- The Washington Times - Saturday, September 8, 2001

The Senate Armed Services Committee approved a new round of base closings in the face of certain opposition from the House, where members are wary of the disruption caused when an area loses a base.
Working behind closed doors, the committee yesterday approved on a rare party-line 13-12 vote a Democratic-written defense-spending bill for fiscal year 2002, which begins Oct. 1.
The bill would authorize President Bush's request for $328.9 billion for the Defense Department, an 11 percent increase over the current year.
But it would cut $1.3 billion out of Mr. Bush's $8.3 billion proposed missile-defense budget, which is up $3 billion over this year's budget. In another party-line vote unusual in a committee that prides itself on its bipartisanship Democrats defeated an amendment by Virginia Sen. John W. Warner, the panel's top Republican, to restore $1 billion to missile defense, said Sen. Joseph I. Lieberman, Connecticut Democrat.
The House Armed Services Committee's version of the bill, completed last month, left in the full $8.3 billion for missile defense as it authorized spending $328.9 billion for the Defense Department.
The measure also includes Democratic language that attempts to assert congressional control over spending on any activity that might violate the 1972 Anti-Ballistic Missile Treaty.
Republicans derided the language, but did not try to erase it in committee, vowing to fight it on the Senate floor instead.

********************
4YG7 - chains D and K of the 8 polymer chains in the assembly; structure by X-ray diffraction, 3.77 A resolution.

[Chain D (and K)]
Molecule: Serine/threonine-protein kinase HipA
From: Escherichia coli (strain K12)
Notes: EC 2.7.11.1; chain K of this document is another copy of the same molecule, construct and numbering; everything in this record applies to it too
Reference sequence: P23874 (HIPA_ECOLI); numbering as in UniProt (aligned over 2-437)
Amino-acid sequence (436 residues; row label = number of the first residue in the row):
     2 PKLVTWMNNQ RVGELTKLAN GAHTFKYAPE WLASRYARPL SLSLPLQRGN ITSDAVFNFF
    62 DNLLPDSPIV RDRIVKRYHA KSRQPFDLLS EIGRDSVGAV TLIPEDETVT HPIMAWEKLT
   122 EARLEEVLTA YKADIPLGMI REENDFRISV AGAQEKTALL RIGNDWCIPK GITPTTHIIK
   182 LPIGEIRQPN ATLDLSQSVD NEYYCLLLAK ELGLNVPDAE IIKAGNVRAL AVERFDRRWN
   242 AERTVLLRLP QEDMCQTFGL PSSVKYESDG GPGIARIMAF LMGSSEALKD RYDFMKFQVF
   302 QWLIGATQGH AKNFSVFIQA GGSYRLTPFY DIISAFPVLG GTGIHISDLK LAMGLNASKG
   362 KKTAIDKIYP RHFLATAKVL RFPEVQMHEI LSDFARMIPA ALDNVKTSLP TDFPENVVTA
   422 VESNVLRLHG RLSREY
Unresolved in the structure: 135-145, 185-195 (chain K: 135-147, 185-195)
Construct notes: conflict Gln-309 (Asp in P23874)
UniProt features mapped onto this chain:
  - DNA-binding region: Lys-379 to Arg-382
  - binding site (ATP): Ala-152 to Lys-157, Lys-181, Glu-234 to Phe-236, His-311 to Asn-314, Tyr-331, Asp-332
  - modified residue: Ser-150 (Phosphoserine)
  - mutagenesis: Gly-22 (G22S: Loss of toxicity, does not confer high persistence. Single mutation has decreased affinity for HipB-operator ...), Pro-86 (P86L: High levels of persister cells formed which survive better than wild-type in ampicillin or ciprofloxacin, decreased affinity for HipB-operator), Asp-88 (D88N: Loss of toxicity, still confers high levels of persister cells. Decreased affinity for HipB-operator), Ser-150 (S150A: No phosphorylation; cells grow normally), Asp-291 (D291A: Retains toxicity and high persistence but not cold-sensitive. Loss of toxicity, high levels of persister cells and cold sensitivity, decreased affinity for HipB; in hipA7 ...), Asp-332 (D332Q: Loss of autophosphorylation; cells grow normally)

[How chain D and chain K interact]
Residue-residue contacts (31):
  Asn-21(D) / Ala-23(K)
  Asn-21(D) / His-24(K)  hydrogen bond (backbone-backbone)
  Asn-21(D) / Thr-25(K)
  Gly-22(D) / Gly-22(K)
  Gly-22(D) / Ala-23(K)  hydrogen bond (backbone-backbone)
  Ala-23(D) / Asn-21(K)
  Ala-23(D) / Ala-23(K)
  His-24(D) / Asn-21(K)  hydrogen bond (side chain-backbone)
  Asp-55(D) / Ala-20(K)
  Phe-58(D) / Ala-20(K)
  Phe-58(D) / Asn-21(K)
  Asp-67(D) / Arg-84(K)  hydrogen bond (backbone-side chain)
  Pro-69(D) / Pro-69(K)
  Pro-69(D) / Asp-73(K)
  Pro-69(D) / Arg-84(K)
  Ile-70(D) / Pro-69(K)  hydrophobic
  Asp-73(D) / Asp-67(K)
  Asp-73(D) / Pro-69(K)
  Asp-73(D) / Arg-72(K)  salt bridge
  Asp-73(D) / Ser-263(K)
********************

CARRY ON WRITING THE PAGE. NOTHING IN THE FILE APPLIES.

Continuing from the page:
"We need to affirm the president in his bipartisan foreign policy to proceed with a national missile defense and help him to succeed promptly in negotiations with the Russians," said Sen. Jeff Sessions, Alabama Republican. "I'm afraid we may wind up with language that would hamper" that effort.
The committee approved one round of base closings, to occur in 2003, said Sen. John McCain, Arizona Republican, a supporter of such closings. The round would follow the same procedure as previous closings, with a special commission established to decide which bases should close. The vote was 17-8, with Democrats and Republicans voting on both sides of the issue, said Sen. Wayne Allard, Colorado Republican.
Pentagon officials have pleaded all year for more base closings, saying anywhere from 20 percent to 25 percent of military facilities are no longer needed and that the nation could save billions by closing them, but even they have acknowledged how unpopular that can be.
"As little stomach as I have for it, we're going to come at you" for base closings, Defense Secretary Donald H. Rumsfeld told one congressional panel. "We have simply got to turn waste into weapons."

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